Oliver Naesen has hit back at social media critics after being shocked to find himself on the receiving end of a barrage of negative comments over his performances so far at the Classics.
The former Belgian champion is part of a new-look AG2R Citroën unit, co-led by Greg Van Avermaet. The pair placed fourth and sixth, respectively, at E3 Saxo Bank Classic last Friday but then spent much of Gent-Wevelgem chasing behind the successful early break.
“We have received a lot of criticism, but I didn't think we were that bad at all," Naesen said ahead of Wednesday's Dwars door Vlaanderen, where both finished in the main bunch and Greg Van Avermaet rode a particularly active race.
"At E3 we were fourth and sixth. Then you are not the worst rider in the world, although that's what you will read online."
The criticism seems to have stemmed from E3, where Naesen anticipated with an early move before being joined by Van Avermaet, who had Mathieu van der Poel (Alpecin-Fenix) and Wout Van Aert (Jumbo-Visma) for company. After Van Aert was dropped on the Tiegemberg, they emerged in the final selection with the Deceuninck-QuickStep trio of Kasper Asgreen, Florian Sénéchal, and Zdenek Stybar.
When Asgreen - who'd already gone solo earlier in the race - attacked with 5km to go, he was never seen again.
"Greg was criticized for not working with Wout and Mathieu while I was riding in front of them. I find that incomprehensible," Naesen said.
"After that we went full throttle with Mathieu, but Wout was out the back, and of course he is the darling of Flanders, so if you dare to do something like that, it's very naughty, huh? There was criticism because we do not respond to Asgreen in the final. That was my responsibility, I know that too, but if you are on the limit, you can't go any faster. The best man simply won."
After charges of the pair shirking workload resurfaced at Gent-Wevelgem, Naesen suggested he and Van Avermaet were damned if they did and damned if they didn't.
"Apparently that's how it works now. Either you drive full gas without thinking too much, as we did, and then you have illiterate people online calling you stupid. Or you use your wits, but then you have slobs on the sofa calling you lazy."
Naesen picked up on the perceived favouritism surrounding Van Aert and added that it also extended to Van der Poel. The pair have emerged as the strongest individual Classics riders, with many putting the old cyclo-cross rivals in a bracket with Julian Alaphilippe of Deceuninck-QuickStep as a so-called 'big three'.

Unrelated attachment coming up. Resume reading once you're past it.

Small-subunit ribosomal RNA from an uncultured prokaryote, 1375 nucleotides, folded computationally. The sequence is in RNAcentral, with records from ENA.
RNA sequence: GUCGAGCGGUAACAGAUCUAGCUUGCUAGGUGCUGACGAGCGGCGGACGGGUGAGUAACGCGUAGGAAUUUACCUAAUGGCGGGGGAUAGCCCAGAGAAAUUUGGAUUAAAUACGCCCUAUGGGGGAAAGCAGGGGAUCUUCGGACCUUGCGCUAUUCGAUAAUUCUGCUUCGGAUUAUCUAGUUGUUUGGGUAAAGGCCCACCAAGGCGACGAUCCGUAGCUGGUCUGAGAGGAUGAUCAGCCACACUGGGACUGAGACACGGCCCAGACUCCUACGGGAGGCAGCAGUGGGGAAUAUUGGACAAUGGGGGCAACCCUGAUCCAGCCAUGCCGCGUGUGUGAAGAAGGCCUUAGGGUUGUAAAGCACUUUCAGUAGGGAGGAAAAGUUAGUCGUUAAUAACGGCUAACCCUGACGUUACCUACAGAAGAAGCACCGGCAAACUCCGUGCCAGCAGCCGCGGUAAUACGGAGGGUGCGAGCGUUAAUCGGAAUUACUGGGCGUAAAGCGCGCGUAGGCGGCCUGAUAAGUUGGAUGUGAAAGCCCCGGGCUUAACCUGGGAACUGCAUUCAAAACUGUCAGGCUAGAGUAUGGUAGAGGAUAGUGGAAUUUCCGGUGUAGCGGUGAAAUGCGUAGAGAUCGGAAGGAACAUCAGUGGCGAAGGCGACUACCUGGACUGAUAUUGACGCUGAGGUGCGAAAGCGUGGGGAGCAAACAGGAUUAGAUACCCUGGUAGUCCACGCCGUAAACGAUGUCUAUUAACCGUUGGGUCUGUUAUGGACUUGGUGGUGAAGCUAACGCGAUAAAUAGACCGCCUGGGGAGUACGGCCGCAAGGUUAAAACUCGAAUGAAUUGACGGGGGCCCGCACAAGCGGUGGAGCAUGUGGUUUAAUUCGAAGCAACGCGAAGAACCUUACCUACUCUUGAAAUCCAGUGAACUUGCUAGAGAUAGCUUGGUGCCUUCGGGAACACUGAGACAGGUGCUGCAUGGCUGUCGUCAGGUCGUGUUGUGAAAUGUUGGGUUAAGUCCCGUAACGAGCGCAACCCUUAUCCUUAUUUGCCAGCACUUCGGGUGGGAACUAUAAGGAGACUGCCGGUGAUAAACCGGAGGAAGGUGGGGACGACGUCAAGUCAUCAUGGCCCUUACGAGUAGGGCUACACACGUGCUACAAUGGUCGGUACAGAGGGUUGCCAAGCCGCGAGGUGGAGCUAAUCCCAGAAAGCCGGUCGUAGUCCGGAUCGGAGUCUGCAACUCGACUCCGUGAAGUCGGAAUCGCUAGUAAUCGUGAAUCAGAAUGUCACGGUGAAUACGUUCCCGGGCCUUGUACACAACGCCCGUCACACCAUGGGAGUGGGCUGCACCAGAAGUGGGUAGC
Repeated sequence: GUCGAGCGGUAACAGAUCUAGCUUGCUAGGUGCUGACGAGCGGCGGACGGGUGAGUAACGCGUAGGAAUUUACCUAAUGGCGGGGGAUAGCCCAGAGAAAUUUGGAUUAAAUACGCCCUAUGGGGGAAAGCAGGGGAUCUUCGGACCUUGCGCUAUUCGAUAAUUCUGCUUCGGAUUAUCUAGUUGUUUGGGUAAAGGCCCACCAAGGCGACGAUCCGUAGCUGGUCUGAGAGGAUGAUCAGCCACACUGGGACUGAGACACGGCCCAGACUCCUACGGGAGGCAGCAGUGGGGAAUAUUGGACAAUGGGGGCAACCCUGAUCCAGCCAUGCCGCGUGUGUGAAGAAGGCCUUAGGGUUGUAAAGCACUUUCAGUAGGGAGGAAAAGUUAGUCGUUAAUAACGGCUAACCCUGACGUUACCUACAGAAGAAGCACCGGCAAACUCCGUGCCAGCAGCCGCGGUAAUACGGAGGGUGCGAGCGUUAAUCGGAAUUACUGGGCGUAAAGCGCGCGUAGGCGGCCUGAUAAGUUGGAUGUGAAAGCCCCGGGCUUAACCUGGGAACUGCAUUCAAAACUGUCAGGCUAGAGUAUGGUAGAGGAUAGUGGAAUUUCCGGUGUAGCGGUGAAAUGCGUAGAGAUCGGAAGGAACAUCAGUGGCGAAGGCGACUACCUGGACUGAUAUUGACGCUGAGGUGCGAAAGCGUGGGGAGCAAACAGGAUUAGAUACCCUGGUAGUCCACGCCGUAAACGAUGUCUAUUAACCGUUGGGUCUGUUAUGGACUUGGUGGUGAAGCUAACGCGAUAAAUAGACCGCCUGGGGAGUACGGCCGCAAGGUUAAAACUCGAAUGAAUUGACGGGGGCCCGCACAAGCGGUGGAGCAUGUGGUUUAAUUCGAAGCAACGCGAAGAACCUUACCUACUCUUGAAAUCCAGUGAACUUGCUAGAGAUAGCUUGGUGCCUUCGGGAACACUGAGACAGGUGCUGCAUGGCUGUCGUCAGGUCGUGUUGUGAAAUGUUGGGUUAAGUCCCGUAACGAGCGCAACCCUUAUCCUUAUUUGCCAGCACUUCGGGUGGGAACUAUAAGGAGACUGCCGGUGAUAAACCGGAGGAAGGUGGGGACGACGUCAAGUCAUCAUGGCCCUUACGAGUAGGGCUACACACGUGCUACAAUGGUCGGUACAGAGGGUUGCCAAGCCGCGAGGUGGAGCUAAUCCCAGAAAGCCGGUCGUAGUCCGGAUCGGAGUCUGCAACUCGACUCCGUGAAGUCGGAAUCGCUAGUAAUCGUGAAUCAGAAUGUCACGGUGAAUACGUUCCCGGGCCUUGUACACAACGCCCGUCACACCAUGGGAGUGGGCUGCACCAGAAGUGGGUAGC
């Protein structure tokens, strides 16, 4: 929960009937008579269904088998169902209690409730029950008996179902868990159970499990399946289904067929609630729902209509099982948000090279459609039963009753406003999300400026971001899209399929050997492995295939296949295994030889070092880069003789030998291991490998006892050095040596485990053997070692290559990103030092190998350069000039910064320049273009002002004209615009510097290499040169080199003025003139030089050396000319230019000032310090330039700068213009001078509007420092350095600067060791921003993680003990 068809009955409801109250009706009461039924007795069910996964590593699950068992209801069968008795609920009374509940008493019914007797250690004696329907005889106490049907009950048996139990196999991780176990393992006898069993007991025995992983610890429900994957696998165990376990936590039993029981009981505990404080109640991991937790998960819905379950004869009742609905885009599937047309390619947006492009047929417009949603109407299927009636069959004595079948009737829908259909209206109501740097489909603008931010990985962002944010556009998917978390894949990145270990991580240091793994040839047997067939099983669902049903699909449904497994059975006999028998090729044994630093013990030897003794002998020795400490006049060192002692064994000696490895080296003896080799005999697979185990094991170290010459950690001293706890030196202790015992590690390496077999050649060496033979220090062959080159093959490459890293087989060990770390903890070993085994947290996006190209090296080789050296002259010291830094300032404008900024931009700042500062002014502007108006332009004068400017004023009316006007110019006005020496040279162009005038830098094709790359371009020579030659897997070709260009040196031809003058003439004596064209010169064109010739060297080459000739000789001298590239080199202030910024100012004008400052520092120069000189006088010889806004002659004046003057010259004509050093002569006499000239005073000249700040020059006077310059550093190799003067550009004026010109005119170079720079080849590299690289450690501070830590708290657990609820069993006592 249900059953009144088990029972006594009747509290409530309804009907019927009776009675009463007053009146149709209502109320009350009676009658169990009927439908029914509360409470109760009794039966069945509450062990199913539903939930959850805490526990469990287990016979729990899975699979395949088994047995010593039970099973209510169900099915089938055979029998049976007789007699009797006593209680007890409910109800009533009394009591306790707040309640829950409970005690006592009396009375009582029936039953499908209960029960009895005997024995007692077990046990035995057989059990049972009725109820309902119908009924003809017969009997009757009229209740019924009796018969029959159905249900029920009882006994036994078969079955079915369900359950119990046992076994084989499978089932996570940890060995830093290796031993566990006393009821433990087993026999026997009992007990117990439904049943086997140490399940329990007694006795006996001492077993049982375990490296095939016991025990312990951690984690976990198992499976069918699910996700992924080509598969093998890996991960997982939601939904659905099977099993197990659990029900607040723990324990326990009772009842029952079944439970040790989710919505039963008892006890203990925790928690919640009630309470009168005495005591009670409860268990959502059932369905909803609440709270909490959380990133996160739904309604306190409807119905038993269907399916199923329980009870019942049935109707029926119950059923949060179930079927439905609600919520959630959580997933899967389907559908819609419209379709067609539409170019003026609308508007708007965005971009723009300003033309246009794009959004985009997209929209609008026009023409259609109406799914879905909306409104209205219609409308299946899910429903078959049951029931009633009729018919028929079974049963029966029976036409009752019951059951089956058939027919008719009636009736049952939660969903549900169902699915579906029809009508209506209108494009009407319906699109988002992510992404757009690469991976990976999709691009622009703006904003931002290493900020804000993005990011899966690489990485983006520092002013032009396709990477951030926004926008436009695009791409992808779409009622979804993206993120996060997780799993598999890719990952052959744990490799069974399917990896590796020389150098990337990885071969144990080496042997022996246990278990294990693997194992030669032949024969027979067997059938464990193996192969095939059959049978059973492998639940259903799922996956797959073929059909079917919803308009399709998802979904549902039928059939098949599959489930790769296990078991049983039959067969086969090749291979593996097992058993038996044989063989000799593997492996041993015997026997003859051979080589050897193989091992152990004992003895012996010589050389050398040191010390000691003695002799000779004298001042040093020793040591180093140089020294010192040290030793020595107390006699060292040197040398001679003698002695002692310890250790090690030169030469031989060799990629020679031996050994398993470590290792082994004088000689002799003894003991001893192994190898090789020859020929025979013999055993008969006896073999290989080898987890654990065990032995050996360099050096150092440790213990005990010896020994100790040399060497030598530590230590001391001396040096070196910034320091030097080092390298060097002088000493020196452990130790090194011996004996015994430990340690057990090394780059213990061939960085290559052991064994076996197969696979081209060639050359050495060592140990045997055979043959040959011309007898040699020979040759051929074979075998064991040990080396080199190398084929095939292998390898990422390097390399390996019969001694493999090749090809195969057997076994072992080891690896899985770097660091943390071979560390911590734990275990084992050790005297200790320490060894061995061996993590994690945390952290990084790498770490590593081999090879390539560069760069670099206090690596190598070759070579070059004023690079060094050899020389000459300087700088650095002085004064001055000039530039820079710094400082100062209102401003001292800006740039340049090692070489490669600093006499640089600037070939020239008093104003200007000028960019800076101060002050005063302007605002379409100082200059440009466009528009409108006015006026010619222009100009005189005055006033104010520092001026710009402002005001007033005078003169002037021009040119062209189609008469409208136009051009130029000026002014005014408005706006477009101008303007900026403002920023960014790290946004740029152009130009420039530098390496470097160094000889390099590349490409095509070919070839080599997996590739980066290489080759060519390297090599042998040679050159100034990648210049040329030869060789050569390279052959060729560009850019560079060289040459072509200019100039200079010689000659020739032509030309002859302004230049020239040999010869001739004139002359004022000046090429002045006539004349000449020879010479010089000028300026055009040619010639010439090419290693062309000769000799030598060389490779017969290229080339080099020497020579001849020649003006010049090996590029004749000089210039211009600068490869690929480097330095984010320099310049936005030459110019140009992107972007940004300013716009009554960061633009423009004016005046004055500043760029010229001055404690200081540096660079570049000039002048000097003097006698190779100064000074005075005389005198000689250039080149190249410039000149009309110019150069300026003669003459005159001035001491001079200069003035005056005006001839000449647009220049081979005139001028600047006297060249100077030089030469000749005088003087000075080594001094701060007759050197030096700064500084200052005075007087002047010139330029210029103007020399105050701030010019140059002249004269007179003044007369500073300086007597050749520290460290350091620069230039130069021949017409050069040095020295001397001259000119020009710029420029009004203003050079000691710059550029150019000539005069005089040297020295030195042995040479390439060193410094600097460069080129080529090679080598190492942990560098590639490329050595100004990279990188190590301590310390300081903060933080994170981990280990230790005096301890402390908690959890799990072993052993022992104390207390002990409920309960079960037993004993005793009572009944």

“I don't really care about the criticism itself, but everyone is such a fan of Wout and Mathieu that whatever you do, except for presenting the race on a silver plate, is wrong.
"It is justified that Wout and Mathieu are considered holy, but if I were a racing fan, I would see things much more positively. It's not that only two or three good guys participate and the rest are bad. No, there are two or three who are super good and at a level that we have not seen in a decade. But it's not that the rest are worthless. Now it seems as if we suddenly no longer have a right to exist."
Naesen concluded that it was best not to take the matter too seriously, albeit in a pointed way that suggested he's not quite over it yet.
Asked if he was angry with the social media critics, he said, "You can't be mad at a donkey for being a donkey, can you."
Dwars door Vlaanderen
Van Avermaet was far less forthcoming and far more diplomatic when asked about the same topic, issuing a gentle 'no comment'.
He went on to put in an aggressive display at Dwars door Vlaanderen, where no one could have accused him of not taking responsibility. He was the main forcer in the chase group behind solo leader and eventual winner Dylan van Baarle (Ineos Grenadiers). Although he created a selection on the Knoketeberg, his subsequent efforts on the Vossenhol and Holstraat were ultimately futile, as the collaboration in the group waned.
His group was caught in the final kilometre and he placed seventh, with Naesen 19th in the same group.
After placing seventh in Waregem - with Naesen 19th on the same time after the main bunch came back - Van Avermaet himself had complaints to make.
“It seemed as if no one wanted to close the gap to Van Baarle. There was hardly any cooperation, as if no one was ahead of us," he said.
"I constantly had the feeling that I was in the first group but that was not the case. It's strange and especially a shame, especially since the peloton fell on us in the final kilometer."
Van Avermaet nevertheless took heart from the feeling in his legs ahead of the Tour of Flanders on Sunday. While a number of high-profile riders - including Van der Poel and Alaphilippe - struggled, Van Avermaet took well to his favoured warm conditions.
“I think the heat blocked a lot of riders. For me it was just the other way around. I had a good day, the others didn't," he said
“It is certainly not bad, but Sunday is a different game. I'm not going to draw too many conclusions. Unfortunately, it won't be 25 degrees either."
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